Now that the technology sector of the world is rapidly transforming all of the world’s things into digital things, many have called for more ethics in our field. That is in many instances quite a vague goal, so let’s apply it to one part of digital: front-end development. How can we be more ethical as front-end developers, what kinds of things can we do? I thought I’d try and make a list.
I don’t know what is good for us. I mean, I have ideas about that, but this post is not about those ideas, it is about what kinds of things front-end developers can think about if they want to apply ethics to our field.
What and why
In my talk for Inclusive Design 24, I said that ethics is about how we want our world shaped. But ethics has many definitions, another one is that it answers the question ‘what should I do?’ In that question, note the word ‘should’. It’s about what you’re obliged to do. It also implies taking a moral stance and choosing between different paths. It is about coming up with reasons based on what is considered the right thing, based on a set of rules. An example of such a rule is ‘only act according to rules that you would want to apply to everyone’ (said Kant). And there is The Golden Rule: treat others as you would want to be treated.
The ethics described above is roughly what the literature would refer to as duty-based ethics, it is based on the idea of a moral obligation. There is also consequence-based ethics. Consequentialists look at the outcome of their decisions and actions. They consider how decisions or actions impact the world, for example whether they increase or decrease the total amount of happiness in the world. It doesn’t matter how you get to an increase of total happiness, it matters that you do.
When trying to apply ethics to technology, it should be fine to be pragmatic and combine both approaches. Do things because they are right and do (or leave) things because of their consequences.
The reason that ethics can make an important contribution to the web is its focus on why and how we do things rather than just what we are doing. That focus has the unique chance to make our choices more human, because arguably without ethics we could just leave our decision making to machines. It takes a human to make ethical decisions, said the awesome Laura Kalbag. Thinking ethically about decisions also makes them more human. It works both ways.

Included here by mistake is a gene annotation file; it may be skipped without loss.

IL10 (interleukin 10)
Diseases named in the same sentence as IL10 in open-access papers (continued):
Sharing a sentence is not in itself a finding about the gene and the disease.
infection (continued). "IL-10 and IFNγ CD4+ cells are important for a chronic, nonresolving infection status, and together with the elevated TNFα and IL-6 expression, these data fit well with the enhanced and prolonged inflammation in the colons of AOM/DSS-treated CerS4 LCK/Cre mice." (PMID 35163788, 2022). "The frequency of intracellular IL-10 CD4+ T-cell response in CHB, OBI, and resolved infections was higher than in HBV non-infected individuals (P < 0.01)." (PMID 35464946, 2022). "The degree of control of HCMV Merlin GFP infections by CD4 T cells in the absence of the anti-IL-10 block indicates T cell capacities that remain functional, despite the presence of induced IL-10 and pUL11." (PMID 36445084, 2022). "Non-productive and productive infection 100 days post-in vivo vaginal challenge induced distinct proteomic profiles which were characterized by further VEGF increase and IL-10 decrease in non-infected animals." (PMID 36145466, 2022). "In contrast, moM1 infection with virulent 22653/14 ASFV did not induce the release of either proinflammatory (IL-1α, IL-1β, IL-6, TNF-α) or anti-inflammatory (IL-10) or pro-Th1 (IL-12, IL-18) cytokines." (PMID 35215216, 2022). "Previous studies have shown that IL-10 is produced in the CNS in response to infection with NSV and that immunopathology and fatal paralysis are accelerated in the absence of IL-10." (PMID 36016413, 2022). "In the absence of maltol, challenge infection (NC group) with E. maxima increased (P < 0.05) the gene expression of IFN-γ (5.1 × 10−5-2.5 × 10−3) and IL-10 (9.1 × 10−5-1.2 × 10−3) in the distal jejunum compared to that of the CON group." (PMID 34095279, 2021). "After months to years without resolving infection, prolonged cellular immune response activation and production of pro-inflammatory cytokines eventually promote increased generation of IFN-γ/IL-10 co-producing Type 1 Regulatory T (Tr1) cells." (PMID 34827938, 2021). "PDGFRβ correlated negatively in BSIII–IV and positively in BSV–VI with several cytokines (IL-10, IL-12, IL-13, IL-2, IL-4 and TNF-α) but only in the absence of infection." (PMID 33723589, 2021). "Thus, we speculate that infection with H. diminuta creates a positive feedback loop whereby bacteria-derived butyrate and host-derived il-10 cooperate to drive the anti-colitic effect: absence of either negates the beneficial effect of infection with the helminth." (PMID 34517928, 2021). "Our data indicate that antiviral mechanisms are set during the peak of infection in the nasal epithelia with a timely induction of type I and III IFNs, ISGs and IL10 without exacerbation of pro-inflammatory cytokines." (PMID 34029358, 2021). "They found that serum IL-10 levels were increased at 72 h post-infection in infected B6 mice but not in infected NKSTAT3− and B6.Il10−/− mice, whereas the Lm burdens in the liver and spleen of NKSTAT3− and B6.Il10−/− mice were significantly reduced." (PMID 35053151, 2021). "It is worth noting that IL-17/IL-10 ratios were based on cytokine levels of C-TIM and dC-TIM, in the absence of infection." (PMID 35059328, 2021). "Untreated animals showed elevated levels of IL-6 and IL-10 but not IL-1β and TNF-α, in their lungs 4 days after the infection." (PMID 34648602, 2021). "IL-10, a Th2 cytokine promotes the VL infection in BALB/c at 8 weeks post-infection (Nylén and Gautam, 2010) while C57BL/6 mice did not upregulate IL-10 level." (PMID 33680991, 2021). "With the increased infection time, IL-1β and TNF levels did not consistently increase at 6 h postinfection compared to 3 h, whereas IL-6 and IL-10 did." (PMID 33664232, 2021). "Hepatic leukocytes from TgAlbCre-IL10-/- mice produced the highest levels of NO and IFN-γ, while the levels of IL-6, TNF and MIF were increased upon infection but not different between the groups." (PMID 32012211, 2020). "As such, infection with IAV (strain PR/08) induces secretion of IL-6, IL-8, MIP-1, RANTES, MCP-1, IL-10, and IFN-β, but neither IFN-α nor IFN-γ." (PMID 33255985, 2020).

Tim Berners-Lee already talked about how ethics is important for the web at the first WWW conference in 1994. He describes this in his book Weaving the web (2000, 86):
I finished by pointing out that, like scientists, people in the Web development community had to be ethically and morally aware of what they were doing
This, about the origins of the Web, is recommended reading, by the way. Don’t judge it by its cover design…
Ethics is important for everyone who makes things for the web: people working on design, product and management. But also for front-end developers. We drive a lot of how modern web products are built and uniquely know of weird details and consequences of products decisions. If ethics is about consequences, we are part of it. So let’s worry about what decisions are made. Rather than just using our expertise to build products, we can think about decisions and then build products. Because it is also our duty and we can help increase (or not decrease) total happiness in the world.
Ok, so do I just
npm install ethics?
Admittedly, I’m stretching it a bit, but I would like to show what ethics is not. I should stress that ethics can’t be just added to something that exists, it has to be in the decision process before. Automating ethics won’t work either, trying to do it would also sort of miss the point of ethics. Package managers like
npm can install most things that a web project could possibly depend on, but it should be clear by now that ethics is not one of them. Computers can automatically foresee consequences sometimes, they can use statistical analysis see how big your JS bundle will be. Or, more real-world, use facial recognition to see that someone is cheating on their partner. But the point is, ethics is the assessment that can start after metrics like these. It requires humans.